Not so long ago, London was booming. Now they are afraid of explosions.
Brexit and coronavirus plague hit Britain’s capital in a hurricane. By 2021, the city has fewer people, fewer businesses, more rigorous divisions and tougher elections than anyone else expects.
On May 6, People of London will elect a mayor whose performance will help determine if this is the time to reduce Europe’s biggest city – or the chance to do better.
“It’s going to be tough, of course,” said Jack Brown, a London lecturer at King’s College London. “These two seasonal changes” – Brexit and the virus – “deal with it.”
Plagues, fires, wars – London has survived it all. But you have never been to a year like this. Coronavirus has killed 15,000 Londoners and shaken the foundations of unity in some of the world’s largest cities. While the active vaccination campaign has promised to reopen, the Associated Press is looking at how the epidemic could affect London’s people and organizations and inquiring about the future.
The newly elected mayor of London has led the city of more than 8 million people who are facing local problems – cheap housing and transportation, high crime rates and pollution – and many unprecedented problems.
The year of closure of coronaviruses and traffic control has removed offices in the city, closed their nightlife, closed their restaurants and restaurants and evicted foreign tourists. Getting back to normal takes a long time.
“We have already lost about 300,000 jobs, and more than a million Londoners will continue,” the mayor said Sadiq Khan who want to be re-elected. “The problem is how do we avoid (u) unemployment in the 1980s.
“It’s very important to have the same interest that our parents and grandparents had after World War II, because that’s the biggest problem,” said Khan, whose priorities include persuading people to return to the city center and alleviate the growing economic crisis. it’s a plague.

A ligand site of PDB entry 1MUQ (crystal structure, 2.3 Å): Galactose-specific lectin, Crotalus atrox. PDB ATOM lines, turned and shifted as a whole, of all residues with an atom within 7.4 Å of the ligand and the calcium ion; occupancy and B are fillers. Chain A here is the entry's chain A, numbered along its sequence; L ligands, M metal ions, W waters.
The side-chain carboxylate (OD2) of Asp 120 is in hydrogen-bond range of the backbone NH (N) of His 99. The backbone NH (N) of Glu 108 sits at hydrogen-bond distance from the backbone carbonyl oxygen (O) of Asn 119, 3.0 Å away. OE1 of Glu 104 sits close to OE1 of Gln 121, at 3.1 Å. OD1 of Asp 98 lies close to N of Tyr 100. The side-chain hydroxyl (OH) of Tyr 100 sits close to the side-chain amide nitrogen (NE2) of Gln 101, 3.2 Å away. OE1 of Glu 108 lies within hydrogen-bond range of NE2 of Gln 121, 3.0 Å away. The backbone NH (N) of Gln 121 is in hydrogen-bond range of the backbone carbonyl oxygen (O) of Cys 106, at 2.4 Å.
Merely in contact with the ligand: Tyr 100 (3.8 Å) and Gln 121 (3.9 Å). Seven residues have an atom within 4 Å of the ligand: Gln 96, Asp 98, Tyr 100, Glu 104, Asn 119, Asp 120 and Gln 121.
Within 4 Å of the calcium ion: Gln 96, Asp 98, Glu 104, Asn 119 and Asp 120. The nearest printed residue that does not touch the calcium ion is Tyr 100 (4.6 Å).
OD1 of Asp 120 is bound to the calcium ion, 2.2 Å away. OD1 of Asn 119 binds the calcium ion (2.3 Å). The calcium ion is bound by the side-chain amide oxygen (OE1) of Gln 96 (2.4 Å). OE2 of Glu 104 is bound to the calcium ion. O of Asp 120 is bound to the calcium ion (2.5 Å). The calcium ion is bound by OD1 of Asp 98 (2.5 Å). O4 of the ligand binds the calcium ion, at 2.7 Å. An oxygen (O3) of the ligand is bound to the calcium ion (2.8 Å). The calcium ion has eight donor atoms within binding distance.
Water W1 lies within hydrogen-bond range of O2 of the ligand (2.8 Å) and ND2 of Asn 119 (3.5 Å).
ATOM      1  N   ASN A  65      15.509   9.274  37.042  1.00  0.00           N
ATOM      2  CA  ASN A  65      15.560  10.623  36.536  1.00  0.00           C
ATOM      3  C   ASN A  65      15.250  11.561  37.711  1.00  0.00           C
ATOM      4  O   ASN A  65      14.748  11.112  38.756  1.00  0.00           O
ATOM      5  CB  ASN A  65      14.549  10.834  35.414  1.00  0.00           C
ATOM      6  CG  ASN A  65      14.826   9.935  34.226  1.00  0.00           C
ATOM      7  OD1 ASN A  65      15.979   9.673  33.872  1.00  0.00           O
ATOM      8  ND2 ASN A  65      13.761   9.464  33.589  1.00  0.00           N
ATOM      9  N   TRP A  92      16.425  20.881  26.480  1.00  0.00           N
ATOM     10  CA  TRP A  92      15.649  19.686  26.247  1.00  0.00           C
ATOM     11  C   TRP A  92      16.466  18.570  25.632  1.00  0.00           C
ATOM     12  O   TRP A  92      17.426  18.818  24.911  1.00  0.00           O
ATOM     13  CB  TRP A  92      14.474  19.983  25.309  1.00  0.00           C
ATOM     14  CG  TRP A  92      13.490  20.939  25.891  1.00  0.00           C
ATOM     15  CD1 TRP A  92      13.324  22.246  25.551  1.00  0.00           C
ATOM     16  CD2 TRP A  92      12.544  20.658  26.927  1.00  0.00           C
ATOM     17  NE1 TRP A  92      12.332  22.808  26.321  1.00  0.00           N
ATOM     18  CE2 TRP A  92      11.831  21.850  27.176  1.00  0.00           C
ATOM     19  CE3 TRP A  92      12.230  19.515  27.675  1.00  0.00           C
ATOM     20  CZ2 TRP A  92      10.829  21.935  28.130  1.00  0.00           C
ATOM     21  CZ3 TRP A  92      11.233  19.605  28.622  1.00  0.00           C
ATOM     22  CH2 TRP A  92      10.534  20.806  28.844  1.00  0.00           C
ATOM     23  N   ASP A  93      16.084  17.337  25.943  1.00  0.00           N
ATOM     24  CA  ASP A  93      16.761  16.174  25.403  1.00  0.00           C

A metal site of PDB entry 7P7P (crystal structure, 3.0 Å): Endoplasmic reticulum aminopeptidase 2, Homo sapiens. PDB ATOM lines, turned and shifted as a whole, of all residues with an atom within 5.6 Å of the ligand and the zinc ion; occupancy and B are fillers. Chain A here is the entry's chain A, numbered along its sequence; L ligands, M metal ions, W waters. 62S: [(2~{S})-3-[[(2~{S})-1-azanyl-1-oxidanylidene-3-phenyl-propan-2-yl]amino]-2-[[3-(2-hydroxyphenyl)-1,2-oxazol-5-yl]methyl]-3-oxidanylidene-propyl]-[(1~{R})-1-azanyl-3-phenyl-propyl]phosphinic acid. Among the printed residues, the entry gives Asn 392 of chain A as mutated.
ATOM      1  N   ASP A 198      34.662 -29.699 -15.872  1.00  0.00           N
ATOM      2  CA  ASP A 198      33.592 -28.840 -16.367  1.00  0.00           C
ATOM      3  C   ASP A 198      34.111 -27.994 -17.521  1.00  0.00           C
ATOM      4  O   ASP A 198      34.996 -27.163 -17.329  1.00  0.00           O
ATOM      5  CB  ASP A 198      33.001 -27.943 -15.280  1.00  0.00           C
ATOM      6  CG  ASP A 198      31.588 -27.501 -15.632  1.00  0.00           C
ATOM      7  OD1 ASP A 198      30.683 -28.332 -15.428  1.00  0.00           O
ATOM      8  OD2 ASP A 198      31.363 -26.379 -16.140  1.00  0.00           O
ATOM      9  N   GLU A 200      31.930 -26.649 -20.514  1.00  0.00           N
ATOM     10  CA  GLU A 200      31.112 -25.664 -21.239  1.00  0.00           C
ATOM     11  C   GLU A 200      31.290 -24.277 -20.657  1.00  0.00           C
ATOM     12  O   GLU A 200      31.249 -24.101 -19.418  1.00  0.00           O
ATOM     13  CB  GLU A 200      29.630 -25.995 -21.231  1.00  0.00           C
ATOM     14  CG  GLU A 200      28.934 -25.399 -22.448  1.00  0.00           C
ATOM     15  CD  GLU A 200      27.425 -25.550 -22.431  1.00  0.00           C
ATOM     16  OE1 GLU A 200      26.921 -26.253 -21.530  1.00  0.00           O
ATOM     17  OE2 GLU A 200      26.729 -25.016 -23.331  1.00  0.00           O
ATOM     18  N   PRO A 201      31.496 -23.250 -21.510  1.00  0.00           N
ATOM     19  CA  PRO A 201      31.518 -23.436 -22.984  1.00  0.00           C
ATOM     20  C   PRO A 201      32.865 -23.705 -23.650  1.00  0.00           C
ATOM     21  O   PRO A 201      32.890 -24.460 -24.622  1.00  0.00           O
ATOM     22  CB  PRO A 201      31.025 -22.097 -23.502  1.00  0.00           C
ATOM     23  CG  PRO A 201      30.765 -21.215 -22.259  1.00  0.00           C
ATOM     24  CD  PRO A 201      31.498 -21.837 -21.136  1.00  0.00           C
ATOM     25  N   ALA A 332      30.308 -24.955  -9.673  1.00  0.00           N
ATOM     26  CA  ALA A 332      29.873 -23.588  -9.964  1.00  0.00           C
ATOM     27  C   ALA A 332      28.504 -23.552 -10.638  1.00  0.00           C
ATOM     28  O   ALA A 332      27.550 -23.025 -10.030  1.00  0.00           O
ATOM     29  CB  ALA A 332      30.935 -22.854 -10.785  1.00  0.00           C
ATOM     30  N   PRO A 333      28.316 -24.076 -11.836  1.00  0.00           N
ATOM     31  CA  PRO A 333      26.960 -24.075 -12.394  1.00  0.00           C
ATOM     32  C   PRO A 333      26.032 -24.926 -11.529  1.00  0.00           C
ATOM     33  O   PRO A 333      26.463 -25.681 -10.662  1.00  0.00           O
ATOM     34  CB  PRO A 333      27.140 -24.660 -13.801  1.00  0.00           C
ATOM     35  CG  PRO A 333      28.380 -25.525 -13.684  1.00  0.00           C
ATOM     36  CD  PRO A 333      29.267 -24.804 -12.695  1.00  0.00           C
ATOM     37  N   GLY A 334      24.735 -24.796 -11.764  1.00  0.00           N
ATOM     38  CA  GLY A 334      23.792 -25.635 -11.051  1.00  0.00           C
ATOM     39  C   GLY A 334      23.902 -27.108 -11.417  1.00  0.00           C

If the polls are accurate, the 50-year-old Khan is expected to win a run-off election on Thursday, which has been delayed for a year due to the epidemic. Both he and his main rival are made in London-winning stories.
Khan, a lawyer and middle member to the left of the Labor Party, is the son of a Pakistani national. His father was a bus driver, and his mother was a seamstress.
The careless grandfather of Shaun Bailey, too, is part of the “Windrush generation” of immigrants to Britain after World War II from the Caribbean. She was raised by a single mother in a government house in Ladbroke Grove The area where Victoria’s luxury homes are located near the residences.
A 49-year-old veteran activist is interested in the city who says it gave him a chance to win.
“More than any other place in the world, if you come from work, London offers more opportunities than anyone else,” said Bailey, who believes London’s biggest problem is crime.
Bailey wants to see more young workers, more police officers being beaten and more use of force-hunting forces to carry knives and other weapons on the road. Stop-and-hunt is a very controversial point because young boys are so black, and this is exactly what has been the subject of controversy with the police.